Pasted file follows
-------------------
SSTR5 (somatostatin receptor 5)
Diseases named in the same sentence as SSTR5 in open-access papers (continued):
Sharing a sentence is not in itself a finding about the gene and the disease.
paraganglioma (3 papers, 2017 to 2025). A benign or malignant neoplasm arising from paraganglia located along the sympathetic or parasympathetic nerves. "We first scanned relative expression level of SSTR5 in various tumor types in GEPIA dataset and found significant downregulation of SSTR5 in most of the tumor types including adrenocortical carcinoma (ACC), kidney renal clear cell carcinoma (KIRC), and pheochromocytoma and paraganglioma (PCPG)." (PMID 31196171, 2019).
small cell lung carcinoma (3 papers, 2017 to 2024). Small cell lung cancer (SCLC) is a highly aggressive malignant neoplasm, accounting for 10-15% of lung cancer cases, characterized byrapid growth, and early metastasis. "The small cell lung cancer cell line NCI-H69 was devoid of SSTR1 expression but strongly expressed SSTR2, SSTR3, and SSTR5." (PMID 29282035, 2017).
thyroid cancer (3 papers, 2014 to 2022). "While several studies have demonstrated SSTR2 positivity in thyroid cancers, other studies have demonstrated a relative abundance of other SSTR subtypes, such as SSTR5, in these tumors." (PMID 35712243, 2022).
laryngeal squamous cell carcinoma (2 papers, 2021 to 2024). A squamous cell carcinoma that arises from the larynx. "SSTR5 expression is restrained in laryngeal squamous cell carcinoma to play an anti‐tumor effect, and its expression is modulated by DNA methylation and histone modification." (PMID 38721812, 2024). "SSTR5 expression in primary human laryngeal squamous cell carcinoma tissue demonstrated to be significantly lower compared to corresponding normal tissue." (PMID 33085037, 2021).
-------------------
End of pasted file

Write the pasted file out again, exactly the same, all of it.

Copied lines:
SSTR5 (somatostatin receptor 5)
Diseases named in the same sentence as SSTR5 in open-access papers (continued):
Sharing a sentence is not in itself a finding about the gene and the disease.
paraganglioma (3 papers, 2017 to 2025). A benign or malignant neoplasm arising from paraganglia located along the sympathetic or parasympathetic nerves. "We first scanned relative expression level of SSTR5 in various tumor types in GEPIA dataset and found significant downregulation of SSTR5 in most of the tumor types including adrenocortical carcinoma (ACC), kidney renal clear cell carcinoma (KIRC), and pheochromocytoma and paraganglioma (PCPG)." (PMID 31196171, 2019).
small cell lung carcinoma (3 papers, 2017 to 2024). Small cell lung cancer (SCLC) is a highly aggressive malignant neoplasm, accounting for 10-15% of lung cancer cases, characterized byrapid growth, and early metastasis. "The small cell lung cancer cell line NCI-H69 was devoid of SSTR1 expression but strongly expressed SSTR2, SSTR3, and SSTR5." (PMID 29282035, 2017).
thyroid cancer (3 papers, 2014 to 2022). "While several studies have demonstrated SSTR2 positivity in thyroid cancers, other studies have demonstrated a relative abundance of other SSTR subtypes, such as SSTR5, in these tumors." (PMID 35712243, 2022).
laryngeal squamous cell carcinoma (2 papers, 2021 to 2024). A squamous cell carcinoma that arises from the larynx. "SSTR5 expression is restrained in laryngeal squamous cell carcinoma to play an anti‐tumor effect, and its expression is modulated by DNA methylation and histone modification." (PMID 38721812, 2024). "SSTR5 expression in primary human laryngeal squamous cell carcinoma tissue demonstrated to be significantly lower compared to corresponding normal tissue." (PMID 33085037, 2021).